In 2010, when I wrote a post titled: Massive inflationary booms always end in tears induced by the resulting deflationary bust — Here's the case of Ukraine. I had concluded that:
Prices will have to decline by 82% from the 2007 top to reach the 2002 levels, after a 562% boom. As corrections are always overdone, I wouldn't be surprised to see a 90% decline. Remember: if you buy an asset after a 80% decline, but that the actual peak to trough is 90%, you loose 50% on your investment.Remember that By March 2010 Kiev house prices had dropped 40.5% from their August 2008 peak
Ukraine is just another story of inflationary boom from a corrupt political class that allowed banks to push credit so much without any of the limits that a Free Market would impose. The resulting deflationary bust is going to be extremely hard, specially since the global economy is also falling into the abyss. There isn't going to be any exogenous support possible...
By 2012, prices had dropped by about 50% from the peak:
The housing market has been in a downward spiral since the global financial crisis, making Kiev a buyers’ market. “Since 2008, prices have fallen twice,” said Igor Darmogray, a lawyer in the Kiev office of the Berlin firm Werner & Partners. “Two years ago, the prices were simply unimaginable, they were extremely high. The apartments which cost $1 million, now it’s difficult to sell them at $500,000.”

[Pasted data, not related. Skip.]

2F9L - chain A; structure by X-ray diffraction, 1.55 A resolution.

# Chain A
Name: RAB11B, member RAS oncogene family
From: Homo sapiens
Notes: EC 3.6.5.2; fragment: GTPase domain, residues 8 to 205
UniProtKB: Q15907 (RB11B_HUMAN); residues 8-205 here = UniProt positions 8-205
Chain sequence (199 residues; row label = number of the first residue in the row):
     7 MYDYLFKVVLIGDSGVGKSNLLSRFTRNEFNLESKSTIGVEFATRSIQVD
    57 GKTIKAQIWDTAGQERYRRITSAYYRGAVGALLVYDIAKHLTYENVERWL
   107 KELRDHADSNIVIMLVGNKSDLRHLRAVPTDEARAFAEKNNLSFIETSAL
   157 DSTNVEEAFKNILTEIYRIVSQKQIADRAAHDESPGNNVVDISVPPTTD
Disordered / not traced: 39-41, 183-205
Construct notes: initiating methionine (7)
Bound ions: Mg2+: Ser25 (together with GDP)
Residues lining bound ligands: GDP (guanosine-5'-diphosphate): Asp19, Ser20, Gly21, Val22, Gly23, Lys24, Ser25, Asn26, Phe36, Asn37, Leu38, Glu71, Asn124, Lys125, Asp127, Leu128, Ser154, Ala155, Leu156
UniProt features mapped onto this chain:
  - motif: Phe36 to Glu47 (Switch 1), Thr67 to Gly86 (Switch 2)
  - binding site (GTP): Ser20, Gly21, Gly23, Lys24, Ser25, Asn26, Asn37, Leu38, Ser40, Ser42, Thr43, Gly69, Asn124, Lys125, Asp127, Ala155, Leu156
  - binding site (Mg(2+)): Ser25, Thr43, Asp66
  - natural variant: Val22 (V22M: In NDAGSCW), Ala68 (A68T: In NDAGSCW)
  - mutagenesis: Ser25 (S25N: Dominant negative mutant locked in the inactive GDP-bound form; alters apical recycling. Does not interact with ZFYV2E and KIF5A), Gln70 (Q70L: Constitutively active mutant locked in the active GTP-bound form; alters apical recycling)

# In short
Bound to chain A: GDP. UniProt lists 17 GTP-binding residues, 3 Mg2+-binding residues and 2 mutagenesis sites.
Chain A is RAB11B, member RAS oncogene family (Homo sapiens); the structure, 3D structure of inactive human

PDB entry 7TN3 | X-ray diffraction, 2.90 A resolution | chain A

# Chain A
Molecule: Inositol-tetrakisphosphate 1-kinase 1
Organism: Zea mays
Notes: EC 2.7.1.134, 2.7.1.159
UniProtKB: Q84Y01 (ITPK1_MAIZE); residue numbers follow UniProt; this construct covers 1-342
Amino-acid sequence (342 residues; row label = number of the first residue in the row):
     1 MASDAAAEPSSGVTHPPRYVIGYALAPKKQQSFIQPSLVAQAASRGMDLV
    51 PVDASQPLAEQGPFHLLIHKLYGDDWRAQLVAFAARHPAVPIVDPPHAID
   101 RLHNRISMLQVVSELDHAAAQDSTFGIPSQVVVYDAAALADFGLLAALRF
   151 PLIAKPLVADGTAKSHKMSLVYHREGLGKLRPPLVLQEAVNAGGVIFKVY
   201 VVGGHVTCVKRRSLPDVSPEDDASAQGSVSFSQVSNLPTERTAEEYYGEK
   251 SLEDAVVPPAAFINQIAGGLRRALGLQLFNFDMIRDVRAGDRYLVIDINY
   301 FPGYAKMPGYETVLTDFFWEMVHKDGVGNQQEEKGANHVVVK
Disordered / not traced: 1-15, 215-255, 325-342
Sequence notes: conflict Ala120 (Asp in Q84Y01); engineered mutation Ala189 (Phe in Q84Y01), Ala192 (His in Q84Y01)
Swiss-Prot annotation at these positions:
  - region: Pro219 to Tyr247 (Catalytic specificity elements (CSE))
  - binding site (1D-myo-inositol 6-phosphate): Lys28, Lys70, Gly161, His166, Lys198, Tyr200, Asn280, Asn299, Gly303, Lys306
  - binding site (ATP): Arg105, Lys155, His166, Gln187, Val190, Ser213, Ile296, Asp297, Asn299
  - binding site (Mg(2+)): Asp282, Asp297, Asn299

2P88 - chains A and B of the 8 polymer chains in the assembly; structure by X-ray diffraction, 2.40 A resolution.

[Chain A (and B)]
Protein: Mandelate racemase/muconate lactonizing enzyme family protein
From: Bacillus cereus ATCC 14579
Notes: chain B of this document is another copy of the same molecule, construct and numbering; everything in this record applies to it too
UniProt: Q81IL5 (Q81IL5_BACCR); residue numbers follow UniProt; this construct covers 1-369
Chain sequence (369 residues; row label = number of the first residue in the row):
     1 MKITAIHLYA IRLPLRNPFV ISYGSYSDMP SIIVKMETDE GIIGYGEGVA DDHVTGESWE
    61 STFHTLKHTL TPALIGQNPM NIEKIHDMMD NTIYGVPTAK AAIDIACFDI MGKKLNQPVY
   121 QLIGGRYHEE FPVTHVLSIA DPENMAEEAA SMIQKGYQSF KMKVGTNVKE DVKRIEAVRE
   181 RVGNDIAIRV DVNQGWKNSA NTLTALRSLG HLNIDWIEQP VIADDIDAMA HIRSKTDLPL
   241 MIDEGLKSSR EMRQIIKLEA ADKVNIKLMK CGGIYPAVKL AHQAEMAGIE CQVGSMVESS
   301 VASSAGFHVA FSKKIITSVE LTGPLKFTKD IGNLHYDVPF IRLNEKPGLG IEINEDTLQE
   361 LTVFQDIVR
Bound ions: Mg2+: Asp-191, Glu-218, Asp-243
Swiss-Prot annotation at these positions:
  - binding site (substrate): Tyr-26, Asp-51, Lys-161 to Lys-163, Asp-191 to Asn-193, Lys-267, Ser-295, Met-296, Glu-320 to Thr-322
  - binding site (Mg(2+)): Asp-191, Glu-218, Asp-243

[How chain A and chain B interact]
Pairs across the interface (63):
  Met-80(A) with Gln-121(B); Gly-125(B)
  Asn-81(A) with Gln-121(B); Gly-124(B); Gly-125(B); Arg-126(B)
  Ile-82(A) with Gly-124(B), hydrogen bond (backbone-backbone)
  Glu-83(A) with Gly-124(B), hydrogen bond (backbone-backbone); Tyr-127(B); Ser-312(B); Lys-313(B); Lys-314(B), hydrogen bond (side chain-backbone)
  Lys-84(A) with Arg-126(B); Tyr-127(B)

According to the data found on this page, the second leg of the price collapse has started as is even more violent that the first one, with prices crashing by about 30% just in Q2 and Q3, in nominal terms:
Now, add to the fact that the local currency, the Hryvnia has also crashed by about 50% against the USD in the past 12 months alone, and you'll get a picture of the devastation that has happened in the property prices of Ukraine.
Since November 30, 2013, the Hryvnia has gone from 8.15-per-US$ to 15.34-per-US$. That's a decline of 46.87% in just over a year.With the very little details I have been able to find, we can try to do some basic calculations, starting from a price of 100 in 2008, the price would have been about 50 in 2012. They dropped another 30 odd percents in 2014 after staying relatively flat in 2013. So we're now at 35. Finally, accounting for a 50% drop in the currency against the USD, it means that in USD terms, the prices is now about 17. This is an 83% drop in property prices in a bout 6 years, and there's still room for further drops, since Q4 2014 should also mark a decline given the situation in Ukraine. I wouldn't buy yet, but prices should now start looking attractive.
Of course, some will argue that with civil war in Ukraine, it's expected for the prices to have fallen so much and that nobody could have forecast that. This would be wrong. It would be easy to argue but difficult to convince that war is a consequence of economic depression and not the other way around. Should Ukraine be a country with a booming economy, chances are none of the clashes and wars would have started in the first place.
This is my thesis, and this is why it is possible to forecast the price drop without knowing which event will trigger the crash.